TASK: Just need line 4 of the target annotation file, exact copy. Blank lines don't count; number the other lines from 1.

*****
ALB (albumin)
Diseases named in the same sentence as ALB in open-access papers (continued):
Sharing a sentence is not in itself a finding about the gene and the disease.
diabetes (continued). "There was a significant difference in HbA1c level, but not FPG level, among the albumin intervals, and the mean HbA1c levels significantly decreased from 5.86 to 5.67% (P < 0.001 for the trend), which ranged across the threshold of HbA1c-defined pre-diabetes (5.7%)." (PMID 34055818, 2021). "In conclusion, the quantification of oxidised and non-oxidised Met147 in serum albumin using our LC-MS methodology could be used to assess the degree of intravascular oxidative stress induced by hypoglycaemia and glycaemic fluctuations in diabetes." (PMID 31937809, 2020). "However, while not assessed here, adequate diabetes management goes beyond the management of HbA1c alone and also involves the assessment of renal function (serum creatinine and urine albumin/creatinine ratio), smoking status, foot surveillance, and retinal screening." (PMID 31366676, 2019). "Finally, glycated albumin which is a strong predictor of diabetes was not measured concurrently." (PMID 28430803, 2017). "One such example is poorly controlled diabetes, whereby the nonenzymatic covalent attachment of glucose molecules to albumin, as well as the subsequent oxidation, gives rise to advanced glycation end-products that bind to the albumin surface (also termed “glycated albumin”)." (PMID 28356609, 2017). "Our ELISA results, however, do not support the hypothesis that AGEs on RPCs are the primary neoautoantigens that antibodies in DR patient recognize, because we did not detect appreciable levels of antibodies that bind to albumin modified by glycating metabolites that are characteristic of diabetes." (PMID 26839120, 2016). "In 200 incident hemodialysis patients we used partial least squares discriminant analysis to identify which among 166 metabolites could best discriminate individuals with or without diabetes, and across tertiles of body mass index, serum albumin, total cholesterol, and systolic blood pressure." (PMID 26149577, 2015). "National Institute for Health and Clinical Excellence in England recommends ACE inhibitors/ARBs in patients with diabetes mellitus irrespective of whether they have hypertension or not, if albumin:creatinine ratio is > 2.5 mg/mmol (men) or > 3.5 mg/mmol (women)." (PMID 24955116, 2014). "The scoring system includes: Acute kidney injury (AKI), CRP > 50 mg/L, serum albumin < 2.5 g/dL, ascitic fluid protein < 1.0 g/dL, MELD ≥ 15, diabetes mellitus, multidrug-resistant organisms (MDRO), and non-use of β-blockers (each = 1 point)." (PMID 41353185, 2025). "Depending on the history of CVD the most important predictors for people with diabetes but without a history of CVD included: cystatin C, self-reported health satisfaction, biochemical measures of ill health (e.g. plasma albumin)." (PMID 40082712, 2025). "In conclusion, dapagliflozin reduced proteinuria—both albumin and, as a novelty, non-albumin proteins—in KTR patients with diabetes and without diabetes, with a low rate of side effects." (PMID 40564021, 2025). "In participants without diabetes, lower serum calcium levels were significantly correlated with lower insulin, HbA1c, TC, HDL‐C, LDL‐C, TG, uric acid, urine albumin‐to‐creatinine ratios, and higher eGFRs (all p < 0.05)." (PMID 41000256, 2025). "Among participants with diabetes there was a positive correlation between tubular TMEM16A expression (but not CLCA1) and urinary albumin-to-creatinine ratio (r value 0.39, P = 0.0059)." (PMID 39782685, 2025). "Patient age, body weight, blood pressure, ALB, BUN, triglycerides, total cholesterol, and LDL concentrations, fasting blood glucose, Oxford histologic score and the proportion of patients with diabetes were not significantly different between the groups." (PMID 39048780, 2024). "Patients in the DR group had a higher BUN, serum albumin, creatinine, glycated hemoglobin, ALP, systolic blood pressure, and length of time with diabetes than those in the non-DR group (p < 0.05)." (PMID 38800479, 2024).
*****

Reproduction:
diabetes (continued). "There was a significant difference in HbA1c level, but not FPG level, among the albumin intervals, and the mean HbA1c levels significantly decreased from 5.86 to 5.67% (P < 0.001 for the trend), which ranged across the threshold of HbA1c-defined pre-diabetes (5.7%)." (PMID 34055818, 2021). "In conclusion, the quantification of oxidised and non-oxidised Met147 in serum albumin using our LC-MS methodology could be used to assess the degree of intravascular oxidative stress induced by hypoglycaemia and glycaemic fluctuations in diabetes." (PMID 31937809, 2020). "However, while not assessed here, adequate diabetes management goes beyond the management of HbA1c alone and also involves the assessment of renal function (serum creatinine and urine albumin/creatinine ratio), smoking status, foot surveillance, and retinal screening." (PMID 31366676, 2019). "Finally, glycated albumin which is a strong predictor of diabetes was not measured concurrently." (PMID 28430803, 2017). "One such example is poorly controlled diabetes, whereby the nonenzymatic covalent attachment of glucose molecules to albumin, as well as the subsequent oxidation, gives rise to advanced glycation end-products that bind to the albumin surface (also termed “glycated albumin”)." (PMID 28356609, 2017). "Our ELISA results, however, do not support the hypothesis that AGEs on RPCs are the primary neoautoantigens that antibodies in DR patient recognize, because we did not detect appreciable levels of antibodies that bind to albumin modified by glycating metabolites that are characteristic of diabetes." (PMID 26839120, 2016). "In 200 incident hemodialysis patients we used partial least squares discriminant analysis to identify which among 166 metabolites could best discriminate individuals with or without diabetes, and across tertiles of body mass index, serum albumin, total cholesterol, and systolic blood pressure." (PMID 26149577, 2015). "National Institute for Health and Clinical Excellence in England recommends ACE inhibitors/ARBs in patients with diabetes mellitus irrespective of whether they have hypertension or not, if albumin:creatinine ratio is > 2.5 mg/mmol (men) or > 3.5 mg/mmol (women)." (PMID 24955116, 2014). "The scoring system includes: Acute kidney injury (AKI), CRP > 50 mg/L, serum albumin < 2.5 g/dL, ascitic fluid protein < 1.0 g/dL, MELD ≥ 15, diabetes mellitus, multidrug-resistant organisms (MDRO), and non-use of β-blockers (each = 1 point)." (PMID 41353185, 2025). "Depending on the history of CVD the most important predictors for people with diabetes but without a history of CVD included: cystatin C, self-reported health satisfaction, biochemical measures of ill health (e.g. plasma albumin)." (PMID 40082712, 2025). "In conclusion, dapagliflozin reduced proteinuria—both albumin and, as a novelty, non-albumin proteins—in KTR patients with diabetes and without diabetes, with a low rate of side effects." (PMID 40564021, 2025). "In participants without diabetes, lower serum calcium levels were significantly correlated with lower insulin, HbA1c, TC, HDL‐C, LDL‐C, TG, uric acid, urine albumin‐to‐creatinine ratios, and higher eGFRs (all p < 0.05)." (PMID 41000256, 2025). "Among participants with diabetes there was a positive correlation between tubular TMEM16A expression (but not CLCA1) and urinary albumin-to-creatinine ratio (r value 0.39, P = 0.0059)." (PMID 39782685, 2025). "Patient age, body weight, blood pressure, ALB, BUN, triglycerides, total cholesterol, and LDL concentrations, fasting blood glucose, Oxford histologic score and the proportion of patients with diabetes were not significantly different between the groups." (PMID 39048780, 2024). "Patients in the DR group had a higher BUN, serum albumin, creatinine, glycated hemoglobin, ALP, systolic blood pressure, and length of time with diabetes than those in the non-DR group (p < 0.05)." (PMID 38800479, 2024).